Farmer tan or perma-dirt?

Well, the weather has turned from wet and cool to hot and sunny. While the last week of May was still very much spring, the first week of June has been very summery. The last weekend in May I went to Ottawa, where I met up with a good farming friend. He noticed immediately how tanned my hands were – a sign that we’ve had cool gardening weather, since I’ve been working outside a lot, but with long sleeves on. Well, as of this week, I’m definitely working on the full-on farmer tan. Though it can at times be hard to distinguish between the farmer tan and the perma-dirt. Running out of the house on Tuesday to make it to school, I didn’t have time to put on sunscreen (bad idea, though luckily I don’t burn). And thus began farmer-tan, the 2011 edition. On Wednesday, however, I did put on sunscreen (good call!) and it was so windy that there was soil and dust flying around all day, meaning I ended up with a nice layer of that stuck to the sunscreen. So it’s hard to tell what’s farmer tan and what’s soil. I have no doubt that I’ve got a good start to this year’s fingernail perma-dirt as well. No complaints, though – I enjoy being covered in soil on a regular basis and love having jobs where I dress in comfy shorts and t-shirt.

Both of the school gardens are starting to look more and more like gardens. This is especially noticeable in the new garden, which until just a couple of weeks ago just looked like a big patch of brown soil, with some mulch and patio-stone paths through it. But now things are growing! There are lots of little green seedlings peeking up through the ground (though also often being buried under the copious amounts of Norway Maple keys), and we planted a whole bunch of seedlings in the past couple of weeks as well.  During the last week of May, we planted a ton of marigolds with some of the younger grades – marigolds are great companions throughout the garden, since lots of harmful insects don’t like their smell. We also planted a handful of tomatoes and peppers, though not too many, since they hadn’t yet been hardened off and it was still a bit chilly. This past week (the 1st week of June) was the major transplanting. We planted a whole bunch of tomatoes (5-6 different varieties), a bunch of peppers (both hot and sweet), some cucumbers, zucchini, squash, eggplants (4 varieties), okra, a ground cherry, tons of basil and a few herbs. It wasn’t the ideal day for transplanting – it was pretty warm and super windy, so I was pretty afraid the plants would dry out quickly and would also not do too well dealing with the crazy winds that they weren’t used to – but we’ll keep our fingers crossed that they’ll do ok. That’s one of the challenges with school gardening – since I’m only at each garden one day each week, we have to just take whatever weather we get, rather than being able to pick the best day for doing specific garden tasks (seeding, transplanting, weeding, etc). Another challenge I find with gardening in general is trying to limit the number of plants I put in – they’re so tiny when you first put them in and it’s hard to conceptualize how big they’ll become in just a few weeks and months! So keeping in mind the recommended planting distances is important, though challenging, because the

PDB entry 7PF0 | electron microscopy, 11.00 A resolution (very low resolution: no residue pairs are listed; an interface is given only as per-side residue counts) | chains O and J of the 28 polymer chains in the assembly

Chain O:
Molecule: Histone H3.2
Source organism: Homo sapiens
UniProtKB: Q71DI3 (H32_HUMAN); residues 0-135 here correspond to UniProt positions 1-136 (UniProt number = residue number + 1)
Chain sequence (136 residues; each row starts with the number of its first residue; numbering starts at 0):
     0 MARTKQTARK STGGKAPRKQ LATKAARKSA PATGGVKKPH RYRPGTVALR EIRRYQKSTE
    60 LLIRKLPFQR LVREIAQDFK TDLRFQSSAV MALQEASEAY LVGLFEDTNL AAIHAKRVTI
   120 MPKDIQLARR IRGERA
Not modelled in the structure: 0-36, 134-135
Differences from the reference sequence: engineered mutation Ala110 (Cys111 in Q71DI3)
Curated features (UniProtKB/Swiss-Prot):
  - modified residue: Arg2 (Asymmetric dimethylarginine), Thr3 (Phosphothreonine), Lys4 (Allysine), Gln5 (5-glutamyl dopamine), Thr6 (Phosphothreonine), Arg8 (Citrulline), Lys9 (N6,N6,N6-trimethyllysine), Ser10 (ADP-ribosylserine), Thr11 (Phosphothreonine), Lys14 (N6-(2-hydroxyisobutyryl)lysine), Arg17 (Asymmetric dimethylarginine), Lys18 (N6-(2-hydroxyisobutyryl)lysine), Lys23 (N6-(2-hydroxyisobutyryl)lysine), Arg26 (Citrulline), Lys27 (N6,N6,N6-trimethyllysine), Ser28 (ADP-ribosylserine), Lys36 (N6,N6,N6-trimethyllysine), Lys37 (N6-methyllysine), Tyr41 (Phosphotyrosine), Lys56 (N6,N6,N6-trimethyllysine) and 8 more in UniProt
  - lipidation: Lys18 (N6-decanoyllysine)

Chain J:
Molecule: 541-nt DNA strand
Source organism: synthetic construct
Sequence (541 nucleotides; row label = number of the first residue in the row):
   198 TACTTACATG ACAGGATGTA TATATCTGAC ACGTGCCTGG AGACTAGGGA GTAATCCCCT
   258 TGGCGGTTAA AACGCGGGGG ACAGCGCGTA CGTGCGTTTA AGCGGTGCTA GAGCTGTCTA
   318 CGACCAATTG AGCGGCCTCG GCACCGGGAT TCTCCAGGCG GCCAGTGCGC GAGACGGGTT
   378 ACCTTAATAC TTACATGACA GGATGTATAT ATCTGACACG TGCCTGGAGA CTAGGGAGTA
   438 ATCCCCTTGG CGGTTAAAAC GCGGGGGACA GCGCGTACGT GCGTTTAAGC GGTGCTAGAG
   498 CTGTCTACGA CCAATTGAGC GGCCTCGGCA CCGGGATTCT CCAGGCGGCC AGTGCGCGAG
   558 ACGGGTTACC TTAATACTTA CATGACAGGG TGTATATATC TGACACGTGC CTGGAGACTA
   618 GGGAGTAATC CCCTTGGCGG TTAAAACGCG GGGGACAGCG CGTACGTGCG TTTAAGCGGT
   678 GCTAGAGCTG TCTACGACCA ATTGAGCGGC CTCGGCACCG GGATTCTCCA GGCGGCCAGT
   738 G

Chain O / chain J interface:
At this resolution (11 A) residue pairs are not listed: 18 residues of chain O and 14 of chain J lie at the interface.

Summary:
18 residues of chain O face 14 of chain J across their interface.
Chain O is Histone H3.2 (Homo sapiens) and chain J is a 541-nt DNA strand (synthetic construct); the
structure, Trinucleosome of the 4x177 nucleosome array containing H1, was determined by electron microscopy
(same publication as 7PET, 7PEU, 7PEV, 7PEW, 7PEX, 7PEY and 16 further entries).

garden looks so empty at first. But it will likely be a jungle soon enough!

And speaking of jungles, the Spiderweb garden is quite the jungle already! We have a section of the garden which is the “naturalized” area for attracting pollinators. Well, after all of the rain we’ve had this spring, those plants have been growing like stink (as farmer Ann, who I worked for in 2009, would say)! Most of our paths in that garden are grass, which has also grown like crazy. And wow, the herb bed has turned into a sage and oregano jungle. Let alone the mint that’s constantly trying to take over the whole garden… But some of the stuff we’ve planted this year has also started growing– salad greens, kale and radishes are growing decently (if somewhat slowly, it feels), a few peas are peeking out, the corn has started sprouting in the Three Sisters Garden, the tomatoes and basil are looking pretty good, and the garlic is still looking great. I also decided to put in some kohlrabi this year, as something new and fun – it’s such a strange looking veggie (it’s got this funny Sputnik look to it) and has a pretty mild taste that I think a lot of the kids will like. Ooo, and it looks like we’ll get some strawberries this year too! There were quite a few blossoms on them a couple of weeks ago, which have now turned into little green berries. Hoping to be able to harvest a few with some of the kids in a few weeks!

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Happy growing!

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One response to this post.

  1. Great pics! Nice to see things growing 🙂

    Reply

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